Global elites have strategically championed the use of populism as a dirty word in the modern American lexicon to counteract its potent force for change.  Mainstream media entities and their television lackeys have pushed a narrative of nativism and isolationism to make the term less palatable to the public.  However, the populace is simply too vast and diverse to actually believe this propagandistic messaging for long.  Populism, at its core, enforces the people’s will and claims against social hierarchies that are no longer willing to listen to their constituents.  This potent force for change is required as the corporate internationalists have continued to refuse to abide by their governments’ requests to halt their sovereignty-diminishing business practices.  In the face of government threats, legislation, and even corporate takeovers, the elites have continued to find alternate ways of engaging in semi-licit activities that ignore the people’s demands for economic safety and security.  As a result, it is high time the public demand, and elect, leaders who envision a world in which the people have a say in domestic and foreign policy.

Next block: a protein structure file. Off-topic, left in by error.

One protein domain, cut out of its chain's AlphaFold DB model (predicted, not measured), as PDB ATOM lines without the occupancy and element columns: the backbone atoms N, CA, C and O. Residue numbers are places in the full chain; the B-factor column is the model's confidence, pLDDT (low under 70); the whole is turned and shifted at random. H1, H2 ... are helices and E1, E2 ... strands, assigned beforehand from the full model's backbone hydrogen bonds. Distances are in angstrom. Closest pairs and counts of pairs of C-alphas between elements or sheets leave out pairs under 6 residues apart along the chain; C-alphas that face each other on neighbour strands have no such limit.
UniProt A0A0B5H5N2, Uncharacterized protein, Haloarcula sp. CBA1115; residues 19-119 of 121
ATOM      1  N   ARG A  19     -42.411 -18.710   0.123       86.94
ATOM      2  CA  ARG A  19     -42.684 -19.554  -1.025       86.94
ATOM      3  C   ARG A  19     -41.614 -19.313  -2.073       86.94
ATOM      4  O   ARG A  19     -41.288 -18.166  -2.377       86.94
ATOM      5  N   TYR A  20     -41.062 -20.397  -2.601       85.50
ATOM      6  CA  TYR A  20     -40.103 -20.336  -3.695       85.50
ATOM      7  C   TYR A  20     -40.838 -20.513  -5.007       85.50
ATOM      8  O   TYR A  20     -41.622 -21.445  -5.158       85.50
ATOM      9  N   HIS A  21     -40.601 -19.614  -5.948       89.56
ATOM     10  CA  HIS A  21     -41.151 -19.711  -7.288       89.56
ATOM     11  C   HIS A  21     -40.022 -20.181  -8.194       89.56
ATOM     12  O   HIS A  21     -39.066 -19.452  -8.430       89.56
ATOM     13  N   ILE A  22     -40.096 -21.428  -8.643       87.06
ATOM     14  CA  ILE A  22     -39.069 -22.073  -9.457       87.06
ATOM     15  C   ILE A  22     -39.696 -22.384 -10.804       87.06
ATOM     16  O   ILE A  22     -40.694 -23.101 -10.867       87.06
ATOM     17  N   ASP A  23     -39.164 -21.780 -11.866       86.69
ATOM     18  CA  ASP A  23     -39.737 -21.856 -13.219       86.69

The CCP has quietly co-opted global elites for years, utilizing its influence organizations such as the United Front Work Department, to garner geopolitical wins for the CCP abroad.  Ironically, these methods are quite similar to how U.S. institutions and Wall Street shaped the global order in the post-War World II era.  If we are to counteract this strategy, utilizing globalist-centered policies will only exacerbate the problem, as fighting fire with fire portends idiocrasy.  Corporate institutions will never listen to the will of the people unless they are forced to do so, and populist-centered economic and political legislation is the only legitimate tool that the government can utilize.  Despite the Trump administration’s efforts to employ export and trade restrictions on Chinese firms engaging in outright theft of sensitive technologies, capital markets have remained wide open and U.S. dollars continue to fund CCP-backed entities that create technologies aimed at rendering U.S. military and economic dominance useless.  It is no coincidence that while Goldman Sachs alumni, among others, have conveniently dominated seats of power in the U.S. government since China had announced its “reform and opening up” strategy to the world, we have seen a slow-rolling of economic strategy toward combatting Chinese aggressiveness.  For example, the Trump administration had envisaged greater economic freedom and decoupling from Chinese institutions.  Yet, following the appointment of Goldman alum Steven Mnuchin as Treasury secretary, many of the policies that the campaign had formulated to properly secure American financial interests had been watered down.  The valiant efforts of the hawks in the administration were tamed, and Munchin’s clique was able to pacify Wall Street by leaving capital markets virtually untouched.